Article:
Be brutally honest with yourself and try to recall the last time you were in a funk.  Were people tending to stay away from you?  Did you continue to feed on your funk?  Did you ever get out of that funk all day, or did you take it home with you, too?

If you are seeking a new job, smile when you encounter anyone at the possible new place of employment, and continue to convey this positivity at all you encounter.  No one there wants to hire a sourpuss.  They probably already have their quota of bored, dreary,  or even scowling faces.

You don’t need to be happy-office-workeroverboard.

Just a simple show of your dimples, if you have those, is all it takes.  If you are about to interview with a person who has yet to find his or joy today, don’t go overboard but just smile a sincere smile as you introduce yourself.  You will almost be able to feel the atmosphere in the room changing for the better.

Another thing is very interesting, too.  When you are talking with a smile on your face that comes through even if you’re not in the same room with the person to whom you’re talking.  Your voice can convey the happiness on your face, just as it can convey the frown if that is pasted there.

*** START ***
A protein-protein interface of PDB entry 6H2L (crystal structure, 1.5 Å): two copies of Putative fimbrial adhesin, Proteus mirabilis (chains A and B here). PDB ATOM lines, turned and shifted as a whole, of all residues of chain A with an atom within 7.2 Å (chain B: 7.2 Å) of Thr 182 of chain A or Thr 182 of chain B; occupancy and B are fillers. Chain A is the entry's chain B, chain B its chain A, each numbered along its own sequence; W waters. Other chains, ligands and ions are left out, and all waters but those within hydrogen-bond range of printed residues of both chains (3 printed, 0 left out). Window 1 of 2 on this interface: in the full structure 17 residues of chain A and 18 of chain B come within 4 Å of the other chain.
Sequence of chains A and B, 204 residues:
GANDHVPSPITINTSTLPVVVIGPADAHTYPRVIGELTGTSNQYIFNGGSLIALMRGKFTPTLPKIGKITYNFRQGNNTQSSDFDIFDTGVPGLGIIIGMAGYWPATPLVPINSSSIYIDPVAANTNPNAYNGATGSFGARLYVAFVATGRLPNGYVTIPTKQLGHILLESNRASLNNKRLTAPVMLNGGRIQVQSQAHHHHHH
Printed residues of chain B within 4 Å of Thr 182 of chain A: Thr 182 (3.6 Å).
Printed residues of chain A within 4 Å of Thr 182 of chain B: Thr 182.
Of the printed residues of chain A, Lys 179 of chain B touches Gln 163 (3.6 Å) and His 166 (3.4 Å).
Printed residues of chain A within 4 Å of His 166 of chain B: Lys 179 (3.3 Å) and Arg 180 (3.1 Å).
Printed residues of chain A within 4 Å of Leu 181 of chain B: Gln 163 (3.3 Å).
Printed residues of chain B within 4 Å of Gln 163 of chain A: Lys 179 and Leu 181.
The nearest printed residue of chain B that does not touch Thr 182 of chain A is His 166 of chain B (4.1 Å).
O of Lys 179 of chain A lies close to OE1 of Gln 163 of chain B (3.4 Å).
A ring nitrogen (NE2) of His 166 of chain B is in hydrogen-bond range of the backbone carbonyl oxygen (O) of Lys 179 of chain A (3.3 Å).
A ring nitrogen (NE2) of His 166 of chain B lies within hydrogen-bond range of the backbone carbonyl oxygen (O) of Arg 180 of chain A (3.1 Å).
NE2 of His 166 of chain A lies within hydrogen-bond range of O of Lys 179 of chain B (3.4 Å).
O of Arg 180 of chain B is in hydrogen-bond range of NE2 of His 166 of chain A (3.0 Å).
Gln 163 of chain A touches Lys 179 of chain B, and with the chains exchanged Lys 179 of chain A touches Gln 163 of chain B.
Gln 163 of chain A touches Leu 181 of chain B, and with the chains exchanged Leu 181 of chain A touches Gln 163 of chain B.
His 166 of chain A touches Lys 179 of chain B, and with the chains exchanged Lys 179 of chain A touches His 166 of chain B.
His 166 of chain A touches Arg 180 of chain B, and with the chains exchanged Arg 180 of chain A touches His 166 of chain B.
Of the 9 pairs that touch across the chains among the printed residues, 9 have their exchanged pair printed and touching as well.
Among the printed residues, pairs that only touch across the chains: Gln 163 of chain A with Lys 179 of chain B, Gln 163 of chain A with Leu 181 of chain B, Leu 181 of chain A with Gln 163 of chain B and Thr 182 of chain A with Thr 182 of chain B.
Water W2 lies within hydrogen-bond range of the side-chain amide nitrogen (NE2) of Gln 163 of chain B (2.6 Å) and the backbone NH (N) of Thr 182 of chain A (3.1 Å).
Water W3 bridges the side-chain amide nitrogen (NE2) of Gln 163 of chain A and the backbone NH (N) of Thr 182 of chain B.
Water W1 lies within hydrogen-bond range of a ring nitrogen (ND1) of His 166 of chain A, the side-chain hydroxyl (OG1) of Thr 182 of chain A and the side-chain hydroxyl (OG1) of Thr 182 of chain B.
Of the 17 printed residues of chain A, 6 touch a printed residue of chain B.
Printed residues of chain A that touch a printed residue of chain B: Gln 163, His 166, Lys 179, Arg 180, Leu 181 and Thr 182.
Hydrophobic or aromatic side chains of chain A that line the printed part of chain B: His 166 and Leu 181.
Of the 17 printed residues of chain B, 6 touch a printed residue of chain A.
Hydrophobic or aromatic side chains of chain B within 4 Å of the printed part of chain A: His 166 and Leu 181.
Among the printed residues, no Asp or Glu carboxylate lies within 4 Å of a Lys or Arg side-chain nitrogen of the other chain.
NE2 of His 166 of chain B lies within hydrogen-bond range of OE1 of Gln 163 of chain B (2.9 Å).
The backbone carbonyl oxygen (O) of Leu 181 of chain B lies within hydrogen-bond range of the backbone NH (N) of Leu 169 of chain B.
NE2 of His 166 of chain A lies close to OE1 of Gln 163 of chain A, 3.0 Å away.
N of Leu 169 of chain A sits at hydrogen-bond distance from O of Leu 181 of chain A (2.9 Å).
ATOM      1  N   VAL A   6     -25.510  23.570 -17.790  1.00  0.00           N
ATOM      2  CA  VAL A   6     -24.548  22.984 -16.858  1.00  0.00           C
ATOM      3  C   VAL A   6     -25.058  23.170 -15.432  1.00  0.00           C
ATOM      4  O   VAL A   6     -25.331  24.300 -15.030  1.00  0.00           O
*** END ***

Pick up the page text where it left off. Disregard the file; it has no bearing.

If you are already a smiler, keep it up.

I have literally had people comment on my smile or lack of smile. If you smile once in a while, try to increase the frequency.   At the least, keep a happy thought in mind and that will begin to help you smile more often and you may find the people around are in a better mood too!

Tom Krist

 

 

Tom Krist, CEO

I lost one of my best friends this past year, who I truly miss.  He was a dear friend and a great mentor to me.  He helped me to get started in this business.  One of the things I remember most about my friend Jim is his wonderful, infectious, and memorable smile.  He could light up a room with that smile and he had the ability to smile in both good times and bad. This posting is in honor of Jim’s legacy.

Employment Equation

02d06a5  “The strongest pace of job growth we’ve seen since 1997” was the statement recently attributed to Paul Ashworth, the chief U.S. economist with Capitol Economics.  The U.S. Labor Department advised that employers added 257,000 new jobs in January, 2015 besting the forecast of 228,000.  Job growth estimates in November, 2014 were upwardly revised to 423,000, the most in 17 years.  December job growth estimates were increased to 329,000 up from the original estimate of 252,000.

There was a slight increase in average hourly earnings of $0.12 per hour in January, 2015 and that suggests the labor market is tightening.  What does all this mean for you and for us?  It may well mean that our job of finding the talent you need is going to get a bit more difficult, and it might mean that the talent we are able to locate will expect a bit more money in hourly wage or salary.  Predictions are that wage growth will continue into 2015, and that this is likely to show itself across all sectors.